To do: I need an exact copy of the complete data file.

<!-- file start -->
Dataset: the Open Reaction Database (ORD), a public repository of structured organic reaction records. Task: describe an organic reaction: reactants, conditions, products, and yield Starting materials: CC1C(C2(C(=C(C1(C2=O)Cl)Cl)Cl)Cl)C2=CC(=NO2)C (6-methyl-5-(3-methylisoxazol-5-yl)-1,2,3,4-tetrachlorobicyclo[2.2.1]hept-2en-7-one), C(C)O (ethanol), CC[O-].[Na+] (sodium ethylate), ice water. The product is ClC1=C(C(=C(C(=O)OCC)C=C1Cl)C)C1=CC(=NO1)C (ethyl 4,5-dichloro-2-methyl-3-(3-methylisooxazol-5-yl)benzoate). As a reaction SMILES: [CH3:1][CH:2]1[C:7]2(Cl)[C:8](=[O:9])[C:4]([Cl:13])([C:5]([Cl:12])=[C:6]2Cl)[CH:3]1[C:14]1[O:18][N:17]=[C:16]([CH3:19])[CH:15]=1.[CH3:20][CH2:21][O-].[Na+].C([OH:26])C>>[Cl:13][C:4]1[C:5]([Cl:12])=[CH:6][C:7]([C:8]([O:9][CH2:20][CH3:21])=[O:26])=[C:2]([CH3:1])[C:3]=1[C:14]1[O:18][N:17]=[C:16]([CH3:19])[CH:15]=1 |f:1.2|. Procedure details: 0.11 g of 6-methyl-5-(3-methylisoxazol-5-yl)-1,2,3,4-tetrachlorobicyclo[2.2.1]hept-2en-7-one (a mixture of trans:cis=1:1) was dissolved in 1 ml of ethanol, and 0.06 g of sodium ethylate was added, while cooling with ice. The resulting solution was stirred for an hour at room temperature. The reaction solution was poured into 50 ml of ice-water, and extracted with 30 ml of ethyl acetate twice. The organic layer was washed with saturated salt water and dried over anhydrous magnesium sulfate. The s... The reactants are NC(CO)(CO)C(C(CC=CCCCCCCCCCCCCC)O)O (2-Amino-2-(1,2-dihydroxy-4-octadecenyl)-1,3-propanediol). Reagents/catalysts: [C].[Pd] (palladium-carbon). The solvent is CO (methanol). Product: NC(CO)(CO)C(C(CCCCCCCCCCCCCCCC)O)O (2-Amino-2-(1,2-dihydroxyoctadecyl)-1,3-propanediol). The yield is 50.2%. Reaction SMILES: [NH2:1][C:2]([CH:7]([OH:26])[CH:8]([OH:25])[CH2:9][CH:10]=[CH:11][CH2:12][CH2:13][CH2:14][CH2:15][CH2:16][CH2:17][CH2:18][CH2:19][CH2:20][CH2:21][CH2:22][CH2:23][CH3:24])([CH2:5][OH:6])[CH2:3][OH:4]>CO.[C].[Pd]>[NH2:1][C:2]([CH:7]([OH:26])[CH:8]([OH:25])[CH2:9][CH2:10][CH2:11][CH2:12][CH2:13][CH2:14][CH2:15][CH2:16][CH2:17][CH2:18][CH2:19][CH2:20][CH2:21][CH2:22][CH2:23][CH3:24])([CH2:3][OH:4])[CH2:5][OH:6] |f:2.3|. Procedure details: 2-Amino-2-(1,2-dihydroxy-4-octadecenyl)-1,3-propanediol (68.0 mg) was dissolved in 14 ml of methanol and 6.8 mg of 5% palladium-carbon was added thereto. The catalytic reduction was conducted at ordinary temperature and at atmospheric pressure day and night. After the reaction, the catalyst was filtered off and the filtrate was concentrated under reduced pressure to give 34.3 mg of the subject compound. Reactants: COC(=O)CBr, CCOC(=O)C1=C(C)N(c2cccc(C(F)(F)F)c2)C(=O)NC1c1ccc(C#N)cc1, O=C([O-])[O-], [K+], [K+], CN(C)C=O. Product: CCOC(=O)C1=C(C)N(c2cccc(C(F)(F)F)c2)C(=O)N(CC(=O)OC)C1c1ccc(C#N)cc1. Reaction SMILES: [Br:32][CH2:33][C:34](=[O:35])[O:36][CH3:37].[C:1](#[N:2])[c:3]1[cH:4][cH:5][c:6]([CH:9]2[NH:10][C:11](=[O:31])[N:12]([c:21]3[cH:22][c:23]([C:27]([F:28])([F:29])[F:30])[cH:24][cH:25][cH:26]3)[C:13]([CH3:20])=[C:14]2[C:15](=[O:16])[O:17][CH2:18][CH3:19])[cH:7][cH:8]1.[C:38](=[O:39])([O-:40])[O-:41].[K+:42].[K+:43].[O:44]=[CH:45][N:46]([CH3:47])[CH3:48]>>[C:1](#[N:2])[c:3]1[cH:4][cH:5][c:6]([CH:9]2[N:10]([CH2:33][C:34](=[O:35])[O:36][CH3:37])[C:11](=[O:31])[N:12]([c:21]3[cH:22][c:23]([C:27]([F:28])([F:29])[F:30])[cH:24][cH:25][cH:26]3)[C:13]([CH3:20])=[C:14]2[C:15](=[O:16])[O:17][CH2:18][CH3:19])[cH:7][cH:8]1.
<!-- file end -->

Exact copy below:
Dataset: the Open Reaction Database (ORD), a public repository of structured organic reaction records. Task: describe an organic reaction: reactants, conditions, products, and yield Starting materials: CC1C(C2(C(=C(C1(C2=O)Cl)Cl)Cl)Cl)C2=CC(=NO2)C (6-methyl-5-(3-methylisoxazol-5-yl)-1,2,3,4-tetrachlorobicyclo[2.2.1]hept-2en-7-one), C(C)O (ethanol), CC[O-].[Na+] (sodium ethylate), ice water. The product is ClC1=C(C(=C(C(=O)OCC)C=C1Cl)C)C1=CC(=NO1)C (ethyl 4,5-dichloro-2-methyl-3-(3-methylisooxazol-5-yl)benzoate). As a reaction SMILES: [CH3:1][CH:2]1[C:7]2(Cl)[C:8](=[O:9])[C:4]([Cl:13])([C:5]([Cl:12])=[C:6]2Cl)[CH:3]1[C:14]1[O:18][N:17]=[C:16]([CH3:19])[CH:15]=1.[CH3:20][CH2:21][O-].[Na+].C([OH:26])C>>[Cl:13][C:4]1[C:5]([Cl:12])=[CH:6][C:7]([C:8]([O:9][CH2:20][CH3:21])=[O:26])=[C:2]([CH3:1])[C:3]=1[C:14]1[O:18][N:17]=[C:16]([CH3:19])[CH:15]=1 |f:1.2|. Procedure details: 0.11 g of 6-methyl-5-(3-methylisoxazol-5-yl)-1,2,3,4-tetrachlorobicyclo[2.2.1]hept-2en-7-one (a mixture of trans:cis=1:1) was dissolved in 1 ml of ethanol, and 0.06 g of sodium ethylate was added, while cooling with ice. The resulting solution was stirred for an hour at room temperature. The reaction solution was poured into 50 ml of ice-water, and extracted with 30 ml of ethyl acetate twice. The organic layer was washed with saturated salt water and dried over anhydrous magnesium sulfate. The s... The reactants are NC(CO)(CO)C(C(CC=CCCCCCCCCCCCCC)O)O (2-Amino-2-(1,2-dihydroxy-4-octadecenyl)-1,3-propanediol). Reagents/catalysts: [C].[Pd] (palladium-carbon). The solvent is CO (methanol). Product: NC(CO)(CO)C(C(CCCCCCCCCCCCCCCC)O)O (2-Amino-2-(1,2-dihydroxyoctadecyl)-1,3-propanediol). The yield is 50.2%. Reaction SMILES: [NH2:1][C:2]([CH:7]([OH:26])[CH:8]([OH:25])[CH2:9][CH:10]=[CH:11][CH2:12][CH2:13][CH2:14][CH2:15][CH2:16][CH2:17][CH2:18][CH2:19][CH2:20][CH2:21][CH2:22][CH2:23][CH3:24])([CH2:5][OH:6])[CH2:3][OH:4]>CO.[C].[Pd]>[NH2:1][C:2]([CH:7]([OH:26])[CH:8]([OH:25])[CH2:9][CH2:10][CH2:11][CH2:12][CH2:13][CH2:14][CH2:15][CH2:16][CH2:17][CH2:18][CH2:19][CH2:20][CH2:21][CH2:22][CH2:23][CH3:24])([CH2:3][OH:4])[CH2:5][OH:6] |f:2.3|. Procedure details: 2-Amino-2-(1,2-dihydroxy-4-octadecenyl)-1,3-propanediol (68.0 mg) was dissolved in 14 ml of methanol and 6.8 mg of 5% palladium-carbon was added thereto. The catalytic reduction was conducted at ordinary temperature and at atmospheric pressure day and night. After the reaction, the catalyst was filtered off and the filtrate was concentrated under reduced pressure to give 34.3 mg of the subject compound. Reactants: COC(=O)CBr, CCOC(=O)C1=C(C)N(c2cccc(C(F)(F)F)c2)C(=O)NC1c1ccc(C#N)cc1, O=C([O-])[O-], [K+], [K+], CN(C)C=O. Product: CCOC(=O)C1=C(C)N(c2cccc(C(F)(F)F)c2)C(=O)N(CC(=O)OC)C1c1ccc(C#N)cc1. Reaction SMILES: [Br:32][CH2:33][C:34](=[O:35])[O:36][CH3:37].[C:1](#[N:2])[c:3]1[cH:4][cH:5][c:6]([CH:9]2[NH:10][C:11](=[O:31])[N:12]([c:21]3[cH:22][c:23]([C:27]([F:28])([F:29])[F:30])[cH:24][cH:25][cH:26]3)[C:13]([CH3:20])=[C:14]2[C:15](=[O:16])[O:17][CH2:18][CH3:19])[cH:7][cH:8]1.[C:38](=[O:39])([O-:40])[O-:41].[K+:42].[K+:43].[O:44]=[CH:45][N:46]([CH3:47])[CH3:48]>>[C:1](#[N:2])[c:3]1[cH:4][cH:5][c:6]([CH:9]2[N:10]([CH2:33][C:34](=[O:35])[O:36][CH3:37])[C:11](=[O:31])[N:12]([c:21]3[cH:22][c:23]([C:27]([F:28])([F:29])[F:30])[cH:24][cH:25][cH:26]3)[C:13]([CH3:20])=[C:14]2[C:15](=[O:16])[O:17][CH2:18][CH3:19])[cH:7][cH:8]1.